Vermont sees third highest increase in real home values in the U.S.

Record equity levels unlikely to spur many homeowners to sell

Vermont has the third highest increase in real home value in the nation according to the First American Real House Price Index (RHPI), which measures the price changes of single-family properties throughout the U.S., adjusted for the impact of income and interest rate changes on consumer house-buying power over time at national, state and metropolitan area levels. Because the RHPI adjusts for house-buying power, it also serves as a measure of housing affordability.

First American Financial Corporation (NYSE: FAF), released the February 2021 data Tuesday, April 27. Arizona and Wyoming were ahead of Vermont’s 6.2% increase, while Iowa, Massachusetts and Illinois had the biggest declines.

“The three components of the RHPI are household income, mortgage rates and a nominal house price index. The RHPI adjusts nominal house prices according to changes in income and interest rates, which together make up consumer house-buying power. When incomes rise, house-buying power rises as well,” said Mark Fleming, chief economist at First American. “However, when mortgage rates rise, house-buying power declines. Similarly, house-buying power declines when unadjusted nominal house prices rise.

“In February 2020, nominal house prices soared and mortgage rates increased, offsetting any affordability benefit from an increase in income levels. As a result, the RHPI increased 1.6% over January, meaning affordability declined,” said Fleming. “Yet, compared with one year ago, affordability improved 1.3%, according to the RHPI. Nationally, affordability is likely to wane further in March due to the modest rise in mortgage rates and faster house price appreciation outpacing gains in household income.”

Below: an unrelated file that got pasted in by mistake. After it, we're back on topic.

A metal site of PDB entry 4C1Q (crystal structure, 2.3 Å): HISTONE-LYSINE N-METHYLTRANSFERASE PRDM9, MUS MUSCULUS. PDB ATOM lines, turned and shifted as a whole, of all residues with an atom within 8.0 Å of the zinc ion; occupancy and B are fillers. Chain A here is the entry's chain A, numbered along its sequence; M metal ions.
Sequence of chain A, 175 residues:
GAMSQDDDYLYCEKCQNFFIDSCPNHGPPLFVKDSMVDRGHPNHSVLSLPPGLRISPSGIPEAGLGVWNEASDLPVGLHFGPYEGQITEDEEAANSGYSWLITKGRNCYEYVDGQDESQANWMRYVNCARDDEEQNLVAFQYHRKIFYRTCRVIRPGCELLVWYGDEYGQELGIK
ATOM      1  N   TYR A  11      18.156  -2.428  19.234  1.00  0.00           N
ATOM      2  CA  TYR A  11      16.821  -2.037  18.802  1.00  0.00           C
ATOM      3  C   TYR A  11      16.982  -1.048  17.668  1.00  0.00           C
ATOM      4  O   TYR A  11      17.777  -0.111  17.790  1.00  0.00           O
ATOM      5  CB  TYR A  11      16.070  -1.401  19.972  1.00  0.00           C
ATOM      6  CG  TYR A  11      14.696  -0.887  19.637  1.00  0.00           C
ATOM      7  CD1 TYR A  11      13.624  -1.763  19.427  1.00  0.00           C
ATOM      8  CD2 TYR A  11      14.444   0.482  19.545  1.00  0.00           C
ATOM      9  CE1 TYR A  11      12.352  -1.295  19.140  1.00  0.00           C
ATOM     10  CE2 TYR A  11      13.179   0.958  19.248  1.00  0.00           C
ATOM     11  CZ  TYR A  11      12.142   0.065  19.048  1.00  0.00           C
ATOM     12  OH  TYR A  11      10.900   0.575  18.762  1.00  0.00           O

The housing wealth effect: fact or fiction?

“The rapid pace of annual nominal house price appreciation, just over 14% in February, begs the question: isn’t rapid house price growth good news for existing homeowners looking to move? According to a behavioral economic theory dubbed ‘the wealth effect,’ homeowners are more likely to move if they feel ‘wealthier’ because the value of their home rises,” said Fleming. Yet, that homeowner would be entering the housing market at a time when all the other homes in the area have likely appreciated by the same amount. While the homeowner’s equity gains boost wealth, the equity gains allow the homeowner to keep pace with the housing market, rather than outpace it. 

So, if feeling wealthier doesn’t actually help buy more home, what can incentivize a homeowner to sell? Falling mortgage rates.

“When rates fall, a potential home buyer can buy the same amount of home for a lower monthly payment or buy more home for the same monthly payment. The 30-year tailwind of declining mortgage rates has allowed homeowners to buy a home at one mortgage rate and then later sell and move into a more expensive home when rates are lower,” said Fleming. “This long-run decline in mortgage rates has encouraged existing homeowners to move out and move up.”